Dawud Harris v. PHEAA


NOT PRECEDENTIAL PER CURIAM OPINION Coram: SHWARTZ, COWEN and FUENTES, Circuit Judges. Total Pages: 8. Appellant's Motion to Vacate Trial Court Judgment is denied.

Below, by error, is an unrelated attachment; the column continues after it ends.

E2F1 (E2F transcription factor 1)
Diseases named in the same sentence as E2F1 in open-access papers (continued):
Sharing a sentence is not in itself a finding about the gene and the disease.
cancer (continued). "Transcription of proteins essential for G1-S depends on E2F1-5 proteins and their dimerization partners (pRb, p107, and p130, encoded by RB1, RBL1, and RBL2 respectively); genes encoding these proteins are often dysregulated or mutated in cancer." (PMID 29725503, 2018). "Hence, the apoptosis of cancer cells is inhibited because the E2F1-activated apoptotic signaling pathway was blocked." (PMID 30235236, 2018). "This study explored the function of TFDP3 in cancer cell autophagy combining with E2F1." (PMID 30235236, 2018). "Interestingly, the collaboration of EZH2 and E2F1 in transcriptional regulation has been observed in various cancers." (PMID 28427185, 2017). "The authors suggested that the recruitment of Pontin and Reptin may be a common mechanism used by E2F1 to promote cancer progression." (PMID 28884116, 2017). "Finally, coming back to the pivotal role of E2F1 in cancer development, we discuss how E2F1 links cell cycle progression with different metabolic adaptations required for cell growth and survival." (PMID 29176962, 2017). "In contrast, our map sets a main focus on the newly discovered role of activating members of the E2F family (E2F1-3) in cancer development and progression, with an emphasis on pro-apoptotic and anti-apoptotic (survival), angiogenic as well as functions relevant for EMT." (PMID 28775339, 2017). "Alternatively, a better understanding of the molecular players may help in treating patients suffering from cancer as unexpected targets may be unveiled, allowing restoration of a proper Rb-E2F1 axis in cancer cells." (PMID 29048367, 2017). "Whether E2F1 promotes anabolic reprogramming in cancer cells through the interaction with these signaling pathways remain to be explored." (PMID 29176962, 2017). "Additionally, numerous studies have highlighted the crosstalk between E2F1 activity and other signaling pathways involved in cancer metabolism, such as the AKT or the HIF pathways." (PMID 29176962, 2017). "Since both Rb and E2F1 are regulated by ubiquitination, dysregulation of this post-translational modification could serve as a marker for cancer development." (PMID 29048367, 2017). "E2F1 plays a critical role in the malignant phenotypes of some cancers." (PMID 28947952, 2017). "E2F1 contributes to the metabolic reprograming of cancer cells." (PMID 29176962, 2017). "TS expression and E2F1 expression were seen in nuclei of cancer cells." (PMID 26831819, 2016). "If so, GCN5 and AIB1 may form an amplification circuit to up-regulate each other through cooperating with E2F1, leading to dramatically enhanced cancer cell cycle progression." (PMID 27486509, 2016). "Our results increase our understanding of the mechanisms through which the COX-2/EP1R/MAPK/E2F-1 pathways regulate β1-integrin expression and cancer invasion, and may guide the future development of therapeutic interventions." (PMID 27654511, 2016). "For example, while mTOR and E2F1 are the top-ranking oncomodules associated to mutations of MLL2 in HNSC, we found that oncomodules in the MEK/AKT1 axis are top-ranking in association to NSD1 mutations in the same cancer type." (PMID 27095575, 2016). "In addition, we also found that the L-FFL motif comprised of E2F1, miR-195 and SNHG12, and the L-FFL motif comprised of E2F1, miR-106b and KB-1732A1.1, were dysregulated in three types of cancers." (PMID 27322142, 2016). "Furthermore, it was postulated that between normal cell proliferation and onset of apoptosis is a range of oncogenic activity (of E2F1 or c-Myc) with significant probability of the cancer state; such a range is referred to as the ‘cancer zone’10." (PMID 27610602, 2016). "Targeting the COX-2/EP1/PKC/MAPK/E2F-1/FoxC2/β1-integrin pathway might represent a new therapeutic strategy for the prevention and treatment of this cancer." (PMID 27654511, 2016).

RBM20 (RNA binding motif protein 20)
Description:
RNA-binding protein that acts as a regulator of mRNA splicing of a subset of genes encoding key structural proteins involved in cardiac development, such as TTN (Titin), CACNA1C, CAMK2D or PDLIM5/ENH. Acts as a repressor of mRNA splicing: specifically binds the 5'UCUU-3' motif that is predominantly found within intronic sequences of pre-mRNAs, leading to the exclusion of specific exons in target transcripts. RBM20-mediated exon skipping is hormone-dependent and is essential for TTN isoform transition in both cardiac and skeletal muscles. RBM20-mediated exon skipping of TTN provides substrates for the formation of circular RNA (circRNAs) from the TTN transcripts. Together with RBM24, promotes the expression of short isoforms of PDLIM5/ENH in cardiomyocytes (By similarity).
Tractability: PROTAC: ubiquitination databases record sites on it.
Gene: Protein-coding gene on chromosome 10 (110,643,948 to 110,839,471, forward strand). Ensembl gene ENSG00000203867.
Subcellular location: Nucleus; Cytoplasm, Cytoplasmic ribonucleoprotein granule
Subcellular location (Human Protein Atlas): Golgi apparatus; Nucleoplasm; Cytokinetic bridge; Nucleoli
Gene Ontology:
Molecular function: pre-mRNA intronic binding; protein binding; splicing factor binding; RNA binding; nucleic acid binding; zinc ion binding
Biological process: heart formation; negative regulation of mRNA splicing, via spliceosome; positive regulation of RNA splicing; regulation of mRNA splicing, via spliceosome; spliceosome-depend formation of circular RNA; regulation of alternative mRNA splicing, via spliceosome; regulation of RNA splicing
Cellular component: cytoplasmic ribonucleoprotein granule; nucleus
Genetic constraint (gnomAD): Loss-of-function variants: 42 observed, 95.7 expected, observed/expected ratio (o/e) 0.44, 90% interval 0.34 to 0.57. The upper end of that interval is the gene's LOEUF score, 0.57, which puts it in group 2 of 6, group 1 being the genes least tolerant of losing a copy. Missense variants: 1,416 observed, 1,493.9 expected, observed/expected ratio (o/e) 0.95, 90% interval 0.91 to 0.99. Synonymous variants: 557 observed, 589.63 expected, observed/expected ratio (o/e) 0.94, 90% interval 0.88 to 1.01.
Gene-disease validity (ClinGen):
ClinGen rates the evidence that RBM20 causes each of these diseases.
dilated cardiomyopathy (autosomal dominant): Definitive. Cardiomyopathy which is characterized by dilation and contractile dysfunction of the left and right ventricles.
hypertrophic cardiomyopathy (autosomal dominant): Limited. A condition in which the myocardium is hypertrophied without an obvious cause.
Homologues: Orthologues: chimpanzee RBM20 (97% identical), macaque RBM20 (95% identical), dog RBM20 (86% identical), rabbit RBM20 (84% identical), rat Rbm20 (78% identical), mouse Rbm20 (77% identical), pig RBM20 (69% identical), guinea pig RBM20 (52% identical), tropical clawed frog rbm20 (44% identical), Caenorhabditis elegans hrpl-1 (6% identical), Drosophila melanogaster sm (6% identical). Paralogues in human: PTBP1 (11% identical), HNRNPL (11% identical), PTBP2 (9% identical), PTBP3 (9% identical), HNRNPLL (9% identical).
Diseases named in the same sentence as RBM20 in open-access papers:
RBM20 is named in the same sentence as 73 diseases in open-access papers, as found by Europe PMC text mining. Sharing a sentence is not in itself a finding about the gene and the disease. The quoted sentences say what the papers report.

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Case: 16-2963 Document: 003112657152 Page: 1 Date Filed: 06/22/2017 NOT PRECEDENTIAL UNITED STATES COURT OF APPEALS FOR THE THIRD CIRCUIT ____________ No. 16-2963 ____________ DAWUD HARRIS, a/k/a David Harris v. PENNSYLVANIA HIGHER EDUCATION ASSISTANCE AGENCY/ AMERICAN EDUCATION SERVICES Dawud Harris, Appellant ____________________________ On Appeal from the United States District Court for the Eastern District of Pennsylvania (D.C. Civ. No. 2-16-cv-00693) District Judge: Honorable Mark A. Kearney __________________________________ Submitted Pursuant to Third Circuit LAR 34.1(a) June 20, 2017 Before: SHWARTZ, COWEN and FUENTES, Circuit Judges (Opinion filed: June 22, 2017) ____________ OPINION* ____________ PER CURIAM Case: 16-2963 Document: 003112657152 Page: 2 Date Filed: 06/22/2017 Dawud Harris, a/k/a David Harris, appeals from an order of the District Court dismissing his amended complaint pursuant to Federal Rule of Civil Procedure 12(b)(6). For the reasons that follow, we will affirm. Harris filed an in forma pauperis civil action in the United States District Court for the Eastern District of Pennsylvania against the Pennsylvania Higher Education Assistance Agency (“PHEAA”), challenging three student loans made to him in 2005, 2006, and 2007, which were owned and serviced by PHEAA. Harris claimed that PHEAA exploited him financially, in violation of the Americans with Disabilities Act (“ADA”), 42 U.S.C. § 12132, by fabricating financial information on his student loan documents, which then adversely affected his credit score. Harris attached items to his complaint showing that he was delinquent on his student loans. The District Court dismissed Harris’s complaint without prejudice, reasoning that, although he alleged that he suffered from a disability, he did not allege sufficiently that PHEAA denied him services or discriminated against him because of his disability. The Court held that his allegation that PHEAA altered his loan documents did not give rise to a plausible ADA claim of discrimination. The District Court noted Harris’s reference to the Fair Credit Reporting Act (“FCRA”), 15 U.S.C. § 1681, et seq., and granted him leave to amend. Harris then filed an amended complaint, in which he dropped his ADA claim and attempted to state a claim for relief under § 1681i of the FCRA. Harris alleged that PHEAA violated the FCRA by negligently and coercively acting to collect a debt. He explained that he applied for a loan in 2014 from the Philadelphia Federal Credit Union where he maintained an account, but the Credit Union denied the loan on the basis of his 2 Case: 16-2963 Document: 003112657152 Page: 3 Date Filed: 06/22/2017 unpaid student loans. Harris explained that he then filed a complaint with the Bureau of Consumer Financial Protection regarding PHEAA’s collection efforts on his student loans, alleging that PHEAA was not responding to his telephone calls and letters. In his amended complaint Harris sought discharge, cancellation, and forgiveness of his loans, and money damages in the amount of $30,000.00. He attached to his amended complaint copies of letters to him from American Education Services demanding payment on his student loans. PHEEA moved to dismiss the amended complaint for failure to state a claim upon which relief may be granted, Fed. R. Civ. P. 12(b)(6), arguing that it is not a consumer reporting agency under the FCRA, see 15 U.S.C. § 1681i, and therefore cannot be sued. It noted further that “furnishers” of information may, under the statute, report accurate information to a consumer reporting agency based on their experiences with a customer. Furthermore, as established by the letters Harris had attached to his amended complaint, it had warned Harris in advance that it would report negative information about him to consumer reporting agencies. PHEEA further argued that, although § 1681s-2(b) requires a reasonable investigation in response to a credit dispute, Harris did not allege that he had ever submitted his credit dispute to a consumer reporting agency, as required by the statute. Harris opposed dismissal of his amended complaint, arguing, among other things, that PHEEA’s trade name, “American Education Services,” made it more than a furnisher of information under the FCRA. In an order entered on June 24, 2016, the District Court granted PHEEA’s motion and dismissed Harris’s amended complaint with prejudice. The Court held that PHEAA 3 Case: 16-2963 Document: 003112657152 Page: 4 Date Filed: 06/22/2017 is not a consumer reporting agency, as defined by the FCRA. The Court further held that there is no private right of action under § 1681s-2(a) against PHEAA as a furnisher of information, and that Harris had failed to state a claim under § 1681s-2(b) because he filed his complaint with the Bureau of Consumer Financial Protection, not with a consumer reporting agency. Harris appeals. We have jurisdiction under 28 U.S.C. § 1291. In addition to submitting his Informal Brief and several supplements, Harris filed a “Motion to Vacate Trial Court Judgment,” calling this Court’s attention to the issuance of a Form 1099-C to him showing that his debt has been discharged. We will affirm. Review of a District Court’s decision to grant a motion to dismiss pursuant to Rule 12(b)(6) is plenary. See Jordan v. Fox, Rothschild, O’Brien & Frankel, 20 F.3d 1250, 1261 (3d Cir. 1994). A Rule 12(b)(6) motion tests the sufficiency of the factual allegations contained in the amended complaint. See Kost v. Kozakiewicz, 1 F.3d 176, 183 (3d Cir. 1993). A motion to dismiss should be granted if the plaintiff is unable to plead “enough facts to state a claim to relief that is plausible on its face.” Bell Atlantic Corp. v. Twombly, 550 U.S. 544, 570 (2007). A claim is plausible when the facts alleged allow the court to draw the inference that the defendant is liable for the misconduct alleged. See Burtch v. Millberg Factors, Inc., 662 F.3d 212, 220-21 (3d. Cir. 2011). Although factual averments must be accepted as true, legal conclusions are disregarded. See Fowler v. UPMC Shadyside, 578 F.3d 203, 210-11 (3d Cir. 2009). The FCRA was enacted to protect consumers from the transmission of inaccurate information about them, and to establish credit reporting practices that use accurate 4 Case: 16-2963 Document: 003112657152 Page: 5 Date Filed: 06/22/2017 information. Cortez v. Trans Union, LLC, 617 F.3d 688, 706 (3d Cir. 2010). Consumer reporting agencies must “follow reasonable procedures to assure maximum possible accuracy of the information concerning the individual about whom the report relates,” 15 U.S.C. § 1681e(b), and they are subject to suit by consumers under § 1681i when they fail in this regard, see SimmsParris v. Countrywide Financial Corp., 652 F.3d 355, 359 (3d Cir. 2011); 15 U.S.C. §§ 1681n and 1681o. That said, the District Court properly dismissed Harris’s amended complaint to the extent that he asserted a claim pursuant to § 1681i because PHEAA is not a “consumer reporting agency” under the FCRA. A consumer reporting agency “regularly engages in whole or in part in gathering or evaluating information on consumers for the purpose of furnishing consumer reports to third parties….” 15 U.S.C. § 1681a(f). “As used in the statute the term refers to firms that are in the business of assembling and evaluating consumer credit information.” DiGanni v. Stern’s, 26 F.3d 346, 348-49 (2d Cir. 1994). PHEAA does neither of these things. PHEAA operates nationally, under the name American Education Services, conducting lending, servicing, and guaranteeing activities in connection with federallybacked student loans, see United States ex rel. Oberg v. Pa. Higher Education Assistance Agency, 745 F.3d 131, 138 (4th Cir. 2014). It is not a “consumer reporting agency” as a matter of law, and its use of a trade name is irrelevant.1 On the other hand, PHEAA properly acknowledged in the proceedings below that it was a “furnisher” of information within the meaning of the FCRA in Harris’s case. A 1 The three major consumer credit reporting agencies are TransUnion, Experian, and Equifax. 5 Case: 16-2963 Document: 003112657152 Page: 6 Date Filed: 06/22/2017 “furnisher” of information is an entity, often a creditor, that furnishes information regarding a consumer to one or more consumer reporting agencies for inclusion in a consumer report. 16 C.F.R. § 660.2(c). PHEEA’s actions thus are judged under 15 U.S.C. § 1681s-2(b) regarding the duties of furnishers of information.2 Section 1681s2(b) imposes certain duties on a furnisher/creditor who has been notified by a consumer credit reporting agency that a consumer has disputed information furnished by that furnisher/creditor. See Seamans v. Temple University, 744 F.3d 853, 864-65 (3d Cir. 2014); Johnson v. MBNA America Bank, NA, 357 F.3d 428, 429-30 (4th Cir. 2004). After receiving such notice, the furnisher/creditor must conduct a reasonable investigation and follow the procedures prescribed by § 1681s-2(b)(l)(A) through (E).3 2 As explained by the District Court, there is no private right of action against a furnisher of information under § 1681s-2(a); only federal or state authorities may enforce this subsection. 15 U.S.C. § 1681s-2(d); Seamans v. Temple University, 744 F.3d 853, 864 (3d Cir. 2014). 3 Section 1681-2(b)(1)(A)-(E) provides as follows: (1) In general After receiving notice pursuant to section 1681i(a)(2) of this title of a dispute with regard to the completeness or accuracy of any information provided by a person to a consumer reporting agency, the person shall-(A) conduct an investigation with respect to the disputed information; (B) review all relevant information provided by the consumer reporting agency pursuant to section 1681i(a)(2) of this title; (C) report the results of the investigation to the consumer reporting agency; (D) if the investigation finds that the information is incomplete or inaccurate, report those results to all other consumer reporting agencies to which the person furnished the information and that compile and maintain files on consumers on a nationwide basis; and (E) if an item of information disputed by a consumer is found to be inaccurate or incomplete or cannot be verified after any reinvestigation under paragraph (1), for purposes of reporting to a consumer reporting 6 Case: 16-2963 Document: 003112657152 Page: 7 Date Filed: 06/22/2017 Id. Harris, however, cannot state a claim under § 1681s-2(b) because he did not allege, nor could he have alleged, that PHEAA failed to conduct a reasonable investigation in response to a credit dispute he submitted to a consumer reporting agency. Under the FCRA, consumers notify consumer credit reporting agencies about inaccuracies in their credit reports. The duties imposed under § 1681s-2(b)(1)(A)-(E) are triggered only after a furnisher of information receives notice from a consumer reporting agency about a dispute. See SimmsParris, 652 F.3d at 358 (notice “must be given by a credit reporting agency, and cannot come directly from the consumer”). See also Chiang v. Verizon New England Inc., 595 F.3d 26, 35 & n.8 (1st Cir. 2010) (same); Gorman v. Wolpoff & Abramson, LLP, 584 F.3d 1147, 1154 (9th Cir. 2009) (same). A consumer may certainly notify a furnisher/creditor directly about his dispute but there is no private cause of action under § 1681s-2(b) for a furnisher’s failure to properly investigate such a dispute. Id. Harris never submitted his credit dispute regarding his PHEAA student loans to a consumer reporting agency. His Informal Brief makes clear that he contacted the Bureau of Consumer Financial Protection for assistance with his credit dispute, but the Bureau is not in the business of assembling and evaluating consumer credit information, and is thus not a “consumer reporting agency” under the FCRA. It is instead an Executive agency established within the Federal Reserve System to “regulate the offering and provision of agency only, as appropriate, based on the results of the reinvestigation promptly-(i) modify that item of information; (ii) delete that item of information; or (iii) permanently block the reporting of that item of information. 15 U.S.C. § 1681-2(b)(1)(A)-(E). 7 Case: 16-2963 Document: 003112657152 Page: 8 Date Filed: 06/22/2017 consumer financial products or services under the Federal consumer financial laws” 12 U.S.C. § 5491(a). Accordingly, the District Court also properly dismissed Harris’s amended complaint to the extent that he attempted to state a claim under § 1681s-2(b). For the foregoing reasons, we will affirm the order of the District Court dismissing Harris’s amended complaint. We decline to consider any new arguments raised by Harris for the first time in his many supplemental briefs, see Fed. R. App. P. 28(a). His “Motion to Vacate Trial Court Judgment” is denied.4 4 In February, 2016, PHEAA notified Harris that it would be writing off his delinquent loans and would issue a Form 1099-C reflecting the cancellation of all sums due because of non-payment. Form 1099-C notifies the Internal Revenue Service of the discharged amount because it may be considered income for federal tax purposes. Contrary to Harris’s assertion, the Form 1099-C does not constitute an admission of wrongdoing by PHEAA, although it would moot his demand for the relief of cancellation and discharge. 8